the 5-4 Supreme Court decision in favor of Daniel Weisman and his daughter,
Deborah, breaks down this way:
For state/church separation - Blackmun [expected];
Against state/church separation - Reinquist [of course];
Scalia [Pope pal];
Souter has finally emerged as a voice and Kennedy [a Roman Catholic] looked
beyond his indoctrination and reaffirmed the premise of separation that led to
the finding in Murray vs Curlett in 1963 that took prayer out of public school
in the first place. i'm pleasantly surprised and amazed that the Bush bible
beaters took a licking on this one in spite of the unprecedented number of
'amicus' briefs filed by several State governments [in another untested breach
of separation] to forestall a separation affirmation.
this case only applies to elementary and secondary schools, Kennedy was quick
to point out [by way of placation?] and has no effect [other than precedent i
would think] on public universities nor on government prayer meetings at
official functions [that's next on the hit list].
Scalia hyperbolized that this decision has robbed most Americans of their
right to pray in typical, theist puffery. his dissent included: "It is a bold
step for this court to seek to banish ...from thousands of ...celebrations
throughout this land the expression of gratitude to God that a majority of the
community wishes to make." he also pontificated that the ruling "lays waste a
tradition that is as old as graduation ceremonies [it doesn't and they aren't,
of course] themselves."
he probably forgot in his Roman Catholic zeal that the Constitution was the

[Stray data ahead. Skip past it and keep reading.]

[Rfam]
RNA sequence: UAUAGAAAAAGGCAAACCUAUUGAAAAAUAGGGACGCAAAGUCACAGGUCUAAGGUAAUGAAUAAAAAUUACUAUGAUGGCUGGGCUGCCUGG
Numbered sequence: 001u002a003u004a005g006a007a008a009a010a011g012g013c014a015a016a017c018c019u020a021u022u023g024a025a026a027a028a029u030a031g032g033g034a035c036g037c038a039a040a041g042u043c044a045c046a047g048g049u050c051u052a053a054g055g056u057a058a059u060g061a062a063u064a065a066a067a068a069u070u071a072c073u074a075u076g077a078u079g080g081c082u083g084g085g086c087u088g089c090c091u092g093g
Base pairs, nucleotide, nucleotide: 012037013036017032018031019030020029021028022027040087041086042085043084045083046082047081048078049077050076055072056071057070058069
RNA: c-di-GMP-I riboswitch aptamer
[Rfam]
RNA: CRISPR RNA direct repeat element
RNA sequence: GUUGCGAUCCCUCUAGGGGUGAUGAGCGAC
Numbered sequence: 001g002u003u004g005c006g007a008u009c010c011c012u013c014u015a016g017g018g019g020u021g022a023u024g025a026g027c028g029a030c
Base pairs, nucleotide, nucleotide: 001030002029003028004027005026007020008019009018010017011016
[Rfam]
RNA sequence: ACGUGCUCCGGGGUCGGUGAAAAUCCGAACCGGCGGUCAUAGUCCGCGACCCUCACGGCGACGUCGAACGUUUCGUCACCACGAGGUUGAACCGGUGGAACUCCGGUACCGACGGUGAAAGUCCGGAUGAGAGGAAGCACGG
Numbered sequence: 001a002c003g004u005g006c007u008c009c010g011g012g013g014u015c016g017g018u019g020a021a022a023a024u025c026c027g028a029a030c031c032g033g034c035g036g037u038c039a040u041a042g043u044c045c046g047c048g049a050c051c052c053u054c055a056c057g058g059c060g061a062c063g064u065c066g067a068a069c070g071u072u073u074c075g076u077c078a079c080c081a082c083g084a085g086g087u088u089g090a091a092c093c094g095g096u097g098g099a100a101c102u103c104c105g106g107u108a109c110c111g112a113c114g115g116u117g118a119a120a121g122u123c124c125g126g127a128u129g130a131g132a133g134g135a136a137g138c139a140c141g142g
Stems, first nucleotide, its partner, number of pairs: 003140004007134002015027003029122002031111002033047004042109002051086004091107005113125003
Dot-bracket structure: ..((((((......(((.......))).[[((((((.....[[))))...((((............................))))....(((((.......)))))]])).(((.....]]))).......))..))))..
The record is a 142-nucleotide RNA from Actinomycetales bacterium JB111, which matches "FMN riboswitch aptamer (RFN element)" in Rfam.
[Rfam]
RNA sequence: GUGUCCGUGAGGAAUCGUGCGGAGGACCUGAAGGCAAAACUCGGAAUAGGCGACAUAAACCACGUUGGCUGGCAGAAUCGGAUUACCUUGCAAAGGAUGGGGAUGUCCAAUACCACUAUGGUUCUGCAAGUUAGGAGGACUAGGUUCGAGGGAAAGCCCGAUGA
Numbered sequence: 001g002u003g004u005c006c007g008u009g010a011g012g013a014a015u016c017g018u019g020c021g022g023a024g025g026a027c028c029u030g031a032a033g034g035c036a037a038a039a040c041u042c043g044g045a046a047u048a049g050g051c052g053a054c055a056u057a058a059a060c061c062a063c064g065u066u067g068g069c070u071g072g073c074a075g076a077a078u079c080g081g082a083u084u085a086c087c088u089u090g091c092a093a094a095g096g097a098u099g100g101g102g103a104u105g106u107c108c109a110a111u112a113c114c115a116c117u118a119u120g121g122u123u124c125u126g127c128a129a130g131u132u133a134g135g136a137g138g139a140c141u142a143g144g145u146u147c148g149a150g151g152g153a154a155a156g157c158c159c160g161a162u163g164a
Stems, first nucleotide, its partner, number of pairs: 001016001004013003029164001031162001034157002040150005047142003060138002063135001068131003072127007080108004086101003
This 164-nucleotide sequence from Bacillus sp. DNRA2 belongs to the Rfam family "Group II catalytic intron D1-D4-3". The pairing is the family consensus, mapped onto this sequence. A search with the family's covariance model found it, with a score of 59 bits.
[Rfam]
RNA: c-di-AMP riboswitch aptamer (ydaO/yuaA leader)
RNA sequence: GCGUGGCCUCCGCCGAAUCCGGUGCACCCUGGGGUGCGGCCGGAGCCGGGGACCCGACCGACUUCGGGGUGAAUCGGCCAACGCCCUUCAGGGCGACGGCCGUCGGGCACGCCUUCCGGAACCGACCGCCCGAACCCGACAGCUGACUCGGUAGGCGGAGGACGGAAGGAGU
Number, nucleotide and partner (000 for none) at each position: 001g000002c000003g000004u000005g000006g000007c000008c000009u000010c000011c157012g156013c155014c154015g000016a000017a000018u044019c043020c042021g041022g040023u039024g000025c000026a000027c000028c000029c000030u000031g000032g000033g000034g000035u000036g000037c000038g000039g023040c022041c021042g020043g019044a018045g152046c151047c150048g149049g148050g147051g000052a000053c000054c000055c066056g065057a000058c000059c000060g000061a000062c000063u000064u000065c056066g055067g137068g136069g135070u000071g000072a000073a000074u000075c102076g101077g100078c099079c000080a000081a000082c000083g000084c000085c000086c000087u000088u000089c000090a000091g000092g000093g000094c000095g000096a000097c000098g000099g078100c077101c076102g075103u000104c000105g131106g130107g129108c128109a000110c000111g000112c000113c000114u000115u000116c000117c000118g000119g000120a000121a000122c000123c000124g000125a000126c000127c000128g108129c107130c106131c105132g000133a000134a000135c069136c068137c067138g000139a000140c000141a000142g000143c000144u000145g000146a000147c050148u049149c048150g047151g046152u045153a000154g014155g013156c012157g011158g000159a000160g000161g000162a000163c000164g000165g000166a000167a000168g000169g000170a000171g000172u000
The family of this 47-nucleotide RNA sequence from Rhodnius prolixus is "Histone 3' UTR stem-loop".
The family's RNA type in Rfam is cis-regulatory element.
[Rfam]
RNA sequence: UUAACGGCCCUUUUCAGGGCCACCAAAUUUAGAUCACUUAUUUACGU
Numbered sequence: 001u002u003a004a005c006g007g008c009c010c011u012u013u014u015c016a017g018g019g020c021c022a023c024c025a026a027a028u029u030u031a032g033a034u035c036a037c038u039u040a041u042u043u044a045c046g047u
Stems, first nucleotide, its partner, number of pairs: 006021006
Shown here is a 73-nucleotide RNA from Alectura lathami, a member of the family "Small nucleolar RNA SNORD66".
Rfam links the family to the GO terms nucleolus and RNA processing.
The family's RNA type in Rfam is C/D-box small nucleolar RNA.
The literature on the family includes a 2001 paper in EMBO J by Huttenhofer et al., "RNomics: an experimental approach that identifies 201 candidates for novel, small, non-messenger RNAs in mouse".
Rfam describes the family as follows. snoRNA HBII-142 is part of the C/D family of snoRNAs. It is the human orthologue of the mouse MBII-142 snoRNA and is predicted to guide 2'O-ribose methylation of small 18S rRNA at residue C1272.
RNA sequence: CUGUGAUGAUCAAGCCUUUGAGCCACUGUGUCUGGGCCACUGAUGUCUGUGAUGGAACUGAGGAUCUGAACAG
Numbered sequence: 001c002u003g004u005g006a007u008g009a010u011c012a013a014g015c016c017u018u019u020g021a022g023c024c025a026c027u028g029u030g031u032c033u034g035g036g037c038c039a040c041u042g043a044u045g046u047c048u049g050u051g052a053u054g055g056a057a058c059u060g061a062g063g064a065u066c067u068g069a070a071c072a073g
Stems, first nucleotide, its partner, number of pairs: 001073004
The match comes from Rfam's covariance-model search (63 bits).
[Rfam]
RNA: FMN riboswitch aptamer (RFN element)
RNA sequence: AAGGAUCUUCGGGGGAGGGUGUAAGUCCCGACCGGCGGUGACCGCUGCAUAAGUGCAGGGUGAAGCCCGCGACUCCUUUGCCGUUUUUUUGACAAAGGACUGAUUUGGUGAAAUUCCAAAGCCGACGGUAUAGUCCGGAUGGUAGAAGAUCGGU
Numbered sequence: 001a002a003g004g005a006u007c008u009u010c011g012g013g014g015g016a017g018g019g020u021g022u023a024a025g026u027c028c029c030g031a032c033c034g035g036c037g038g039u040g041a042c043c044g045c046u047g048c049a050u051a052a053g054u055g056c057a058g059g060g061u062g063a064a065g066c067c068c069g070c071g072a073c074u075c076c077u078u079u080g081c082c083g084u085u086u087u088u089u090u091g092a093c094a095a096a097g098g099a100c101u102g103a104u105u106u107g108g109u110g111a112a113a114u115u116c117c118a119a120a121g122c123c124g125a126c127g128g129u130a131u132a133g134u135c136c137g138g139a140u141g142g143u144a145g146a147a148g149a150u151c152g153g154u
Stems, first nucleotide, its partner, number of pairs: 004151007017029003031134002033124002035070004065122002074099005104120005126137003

law and not the Pope. he obviously forgot that the 'majority' he speaks of can
pray their heads off to themselves at any function they wish. he also seems to
have forgotten that the protections of democracy and the Constitutional form
are designed to prevent the 'tyranny of the majority'.
Scalia also carried on about distortion of the facts by the Court majority
calling their arguments "incoherent" and infused with "psychology practiced by
amateurs." he also claims they are destroying an important, unifying [nothing
quite as unifying a religions, each with their own True Faith] American
tradition with "the bulldozer of social engineering." [sigh]
there was no comment from Bush in either of my print sources and i haven't
caught on t.v., yet.
In the majority opinion, Kennedy writes, "The First Amendment's religion
clauses mean that religious belief and religious expression are too precious
to be either proscribed or prescribed by the state." and he writes that
"government may not coerce anyone to support or participate in religion." he
allowed that although the graduation ceremonies in question were voluntary,
the importance of the occasion and family and peer pressures to attend make a
student's choice illusory.
Souter concurring in a separate opinion, attacked conservative ideas that the
government may promote a diversity of religions and is only prohibited from
coercing religious practice or preferring one religion over another. he also
said graduation prayers cannot be compared to a president's religious
proclamations on Thanksgiving Day. which "inhabit a pallid zone worlds apart
from official prayers delivered to a captive audience of public schools
students and their families."
that distinction seems strange to me but i don't have the full text of the
decision, yet. i called American Atheist HQ and requested a copy as soon as
they get it. they are also sending me a full copy of the landmark 1963 case
for reference. i will convert both to files and post them as multi-part msgs
pretty heady stuff considering how often we get quashed in court. [grin]
[sources: Orlando Sentinel; Section A, pgs 1&4; 25 Jun 92. Florida Today;
Section A, pg 1, 25 Jun 92.]